I was just checking out at Hobby Lobby when I saw it. Truth be told I didn’t even know Hobby Lobby carried books. It stopped me in my tracks when the title was displayed at the end of an aisle. It caught my eye so I paused to browse a bit. I picked it up and then placed it back down several times. I didn’t even read the description on the back. I just circled around the aisle as the title kept calling out to me. I think it scared me to be honest.
No, that’s not right. It was terrifyingly familiar. I hadn’t even started reading it, but that title might as well of had my full name written beside it.
“Living loved when you feel less than, left out and lonely.”
After about ten uncomfortable minutes hoping no one saw me pacing back and forth between the display, I picked it up and proceeded to the cashier. Like most of us, life summoned me away from the book for quite some time. I love to read, but since motherhood I have this notorious pile of books that sits along my bedside. Sadly, months can pass by before I’m able to get past the front cover of even one. Yet, this particular book intrigued me and I set out time to read it. I was done with work one night and I retreated to a coffee shop after the kids were put to bed to “indulge” in an uninterrupted date night with this peculiar book.
I didn’t get past Chapter 1 before one sentence ignited me in such a profound way that I could feel the tears well up. Not just because it spoke to me on such a deep level, but because I’ve had the honor of paying witness to the insurmountable ways I know it resonates with so many of you. Motherhood isn’t the only role that reminds us when we’re not quite fitting the bill on a daily basis. In fact, some days if I’m not feeling stung by all of the ways I didn’t quite meet someone’s needs in one way or another, I consider that a victorious day.
It’s our marriages, partnerships, friendships, jobs, social circles and it can even be in our church. It’s every place and any time we feel we’re not good enough, accepted, a part of the “inner” circle, forgiven or an active participant.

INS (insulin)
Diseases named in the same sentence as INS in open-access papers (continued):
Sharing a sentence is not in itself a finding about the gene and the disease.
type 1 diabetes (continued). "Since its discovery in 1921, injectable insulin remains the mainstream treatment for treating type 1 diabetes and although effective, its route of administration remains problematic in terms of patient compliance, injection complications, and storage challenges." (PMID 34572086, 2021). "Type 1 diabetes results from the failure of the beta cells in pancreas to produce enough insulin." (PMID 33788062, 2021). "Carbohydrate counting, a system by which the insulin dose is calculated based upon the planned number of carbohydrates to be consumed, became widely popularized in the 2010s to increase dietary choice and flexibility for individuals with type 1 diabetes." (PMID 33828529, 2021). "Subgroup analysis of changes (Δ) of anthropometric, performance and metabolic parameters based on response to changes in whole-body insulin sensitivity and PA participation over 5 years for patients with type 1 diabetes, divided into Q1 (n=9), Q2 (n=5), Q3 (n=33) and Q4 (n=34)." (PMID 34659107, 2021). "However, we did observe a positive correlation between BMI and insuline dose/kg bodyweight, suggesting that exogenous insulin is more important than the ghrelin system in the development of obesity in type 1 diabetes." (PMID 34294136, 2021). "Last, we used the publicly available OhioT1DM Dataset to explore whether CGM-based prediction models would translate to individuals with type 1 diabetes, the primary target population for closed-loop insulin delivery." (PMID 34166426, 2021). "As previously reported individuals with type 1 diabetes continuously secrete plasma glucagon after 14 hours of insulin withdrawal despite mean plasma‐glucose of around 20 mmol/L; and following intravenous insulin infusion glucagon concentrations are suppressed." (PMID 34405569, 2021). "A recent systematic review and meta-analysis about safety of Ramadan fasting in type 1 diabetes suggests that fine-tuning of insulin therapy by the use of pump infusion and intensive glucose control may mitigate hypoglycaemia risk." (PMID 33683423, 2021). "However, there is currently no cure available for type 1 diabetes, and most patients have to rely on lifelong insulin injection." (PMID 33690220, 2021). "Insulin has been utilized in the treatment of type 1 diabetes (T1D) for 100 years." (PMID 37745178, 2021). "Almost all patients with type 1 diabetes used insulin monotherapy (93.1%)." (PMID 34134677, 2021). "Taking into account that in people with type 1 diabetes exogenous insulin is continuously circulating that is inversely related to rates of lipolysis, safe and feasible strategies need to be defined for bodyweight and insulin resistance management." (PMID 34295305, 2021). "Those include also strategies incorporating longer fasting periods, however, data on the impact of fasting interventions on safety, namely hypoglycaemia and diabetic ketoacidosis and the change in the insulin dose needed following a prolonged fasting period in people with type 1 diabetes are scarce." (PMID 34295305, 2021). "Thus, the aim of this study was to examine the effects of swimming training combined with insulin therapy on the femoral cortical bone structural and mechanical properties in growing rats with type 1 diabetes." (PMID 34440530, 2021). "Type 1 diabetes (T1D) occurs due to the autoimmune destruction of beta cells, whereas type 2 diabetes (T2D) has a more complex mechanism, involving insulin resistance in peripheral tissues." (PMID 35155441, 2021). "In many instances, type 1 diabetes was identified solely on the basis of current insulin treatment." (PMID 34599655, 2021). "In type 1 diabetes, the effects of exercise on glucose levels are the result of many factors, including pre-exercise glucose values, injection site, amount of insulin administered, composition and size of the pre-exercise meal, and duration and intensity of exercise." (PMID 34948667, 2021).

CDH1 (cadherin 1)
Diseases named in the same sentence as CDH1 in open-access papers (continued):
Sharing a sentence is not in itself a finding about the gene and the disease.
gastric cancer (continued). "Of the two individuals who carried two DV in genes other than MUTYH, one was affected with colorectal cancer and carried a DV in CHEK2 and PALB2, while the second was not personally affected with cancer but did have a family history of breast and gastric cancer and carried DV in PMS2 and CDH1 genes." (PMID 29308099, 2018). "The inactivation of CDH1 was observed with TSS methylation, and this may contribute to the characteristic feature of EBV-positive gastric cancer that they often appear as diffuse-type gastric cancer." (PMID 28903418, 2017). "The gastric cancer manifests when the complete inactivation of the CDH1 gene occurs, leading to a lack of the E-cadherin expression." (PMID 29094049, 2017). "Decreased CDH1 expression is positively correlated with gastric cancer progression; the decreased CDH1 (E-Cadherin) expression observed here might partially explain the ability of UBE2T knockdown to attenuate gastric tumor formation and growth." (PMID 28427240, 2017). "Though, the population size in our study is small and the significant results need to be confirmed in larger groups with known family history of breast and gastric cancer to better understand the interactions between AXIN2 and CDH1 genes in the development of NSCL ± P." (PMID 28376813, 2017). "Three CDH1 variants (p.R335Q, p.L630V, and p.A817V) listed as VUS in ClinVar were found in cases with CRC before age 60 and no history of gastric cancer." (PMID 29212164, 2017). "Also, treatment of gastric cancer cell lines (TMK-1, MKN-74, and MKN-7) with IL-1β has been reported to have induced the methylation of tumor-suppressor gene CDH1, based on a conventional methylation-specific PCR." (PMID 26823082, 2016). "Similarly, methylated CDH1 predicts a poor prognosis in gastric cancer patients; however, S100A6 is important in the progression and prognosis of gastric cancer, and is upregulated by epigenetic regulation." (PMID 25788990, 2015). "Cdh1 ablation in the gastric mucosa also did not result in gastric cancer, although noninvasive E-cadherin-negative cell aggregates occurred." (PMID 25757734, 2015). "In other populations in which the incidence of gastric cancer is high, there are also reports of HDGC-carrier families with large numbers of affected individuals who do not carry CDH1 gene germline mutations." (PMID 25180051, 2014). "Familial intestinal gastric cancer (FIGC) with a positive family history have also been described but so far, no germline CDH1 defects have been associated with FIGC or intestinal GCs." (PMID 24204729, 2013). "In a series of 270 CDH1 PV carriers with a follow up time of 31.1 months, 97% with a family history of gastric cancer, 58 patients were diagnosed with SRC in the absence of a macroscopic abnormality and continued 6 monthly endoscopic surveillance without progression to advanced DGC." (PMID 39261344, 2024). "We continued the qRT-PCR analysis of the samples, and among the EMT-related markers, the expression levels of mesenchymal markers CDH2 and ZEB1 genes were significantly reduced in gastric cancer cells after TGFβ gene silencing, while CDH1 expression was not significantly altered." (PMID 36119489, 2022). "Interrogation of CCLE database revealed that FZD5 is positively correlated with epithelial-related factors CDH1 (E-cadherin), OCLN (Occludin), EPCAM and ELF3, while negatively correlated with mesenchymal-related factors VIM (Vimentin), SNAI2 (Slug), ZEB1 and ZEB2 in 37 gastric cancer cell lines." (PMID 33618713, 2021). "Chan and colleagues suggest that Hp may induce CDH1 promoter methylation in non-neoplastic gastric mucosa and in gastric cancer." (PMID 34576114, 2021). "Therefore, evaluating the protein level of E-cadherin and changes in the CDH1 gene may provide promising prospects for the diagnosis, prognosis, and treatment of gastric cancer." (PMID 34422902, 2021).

When I set out to create a blog, I really wasn’t sure about the content, direction or purpose. I knew I wanted to reconnect with writing. I knew I wanted to record the daily invitations that my children offer me since becoming a mother. I knew that I wanted to break the silent prisons of humility, shame and judgment I felt shackled by. I knew I wanted to make connections just as I knew there were people needing an invitation. I wasn’t sure what the invitation would be for them, anymore than I can say I knew what the invitation would be for me either.
After that night, I made an intentional date to hide away with the book. I returned to that one page that electrocuted me and continued on. I thought about all of the ways in which each of us experiences being on the “outside”, waiting for the invitation. No matter what your challenge of “living loved, feeling less than, left out or lonely” looks and feels like, it connects us all together without even knowing it. Since creating the website, I continue to see the fear of being “uninvited” in life in so many of you.
From the subtle fear of admissions to what some may feel are risky topics I write about to the number of people who have shared their stories in private out of fear of being on the outside. I don’t think my reaction to this book is unlike what many of you might experience if you read it. It was a powerful reminder of why so many of us are choosing isolation and silence, but not because we want to. Some of us are just waiting to be invited.
There is a personal irony in the book. When I created my blog, I wanted to create invitations. That became the message I built the whole site around. Originally I wanted women and mothers to not only accept my invitation to feel connected and honored but stand resurrected in our truth (no matter how scary) together. Slowly, I began to see an audience reach out that reminded me that rejection and our natural inclination for acceptance is universal. It doesn’t know or care if you’re a woman or man. It doesn’t care if you’re married or not. It doesn’t care if you’re single or a parent. It doesn’t care what your accolades are, what socio-economic status you are, what social circle you ascribe to or what denomination you believe in.
At the end of the day, no one wants to be Uninvited.
No, I am not getting paid for what may seem like a good book review. Well, I didn’t get paid monetarily that is. I got paid, but in an entirely different, unexpected, refreshing, validating and inspiring way. I believe some of you would find an invitation in this book too. If you’re one of the millions of people who have already received the invitation from Lysa Terkeurst, well then let me just defend myself by saying at least I finished it. In honor of being truthful, I have about six books next to my bed that I faithfully started but never got to finish in just the past few months. For those of you who get what I’m talking about, thank you and thank you.
Oh and to anyone like me who had no clue Hobby Lobby carries books, they do. Hopefully you don’t do what I did and potentially scare the cashiers who likely thought I was about to hyjack something as I circled that aisle.
In Love & Truth,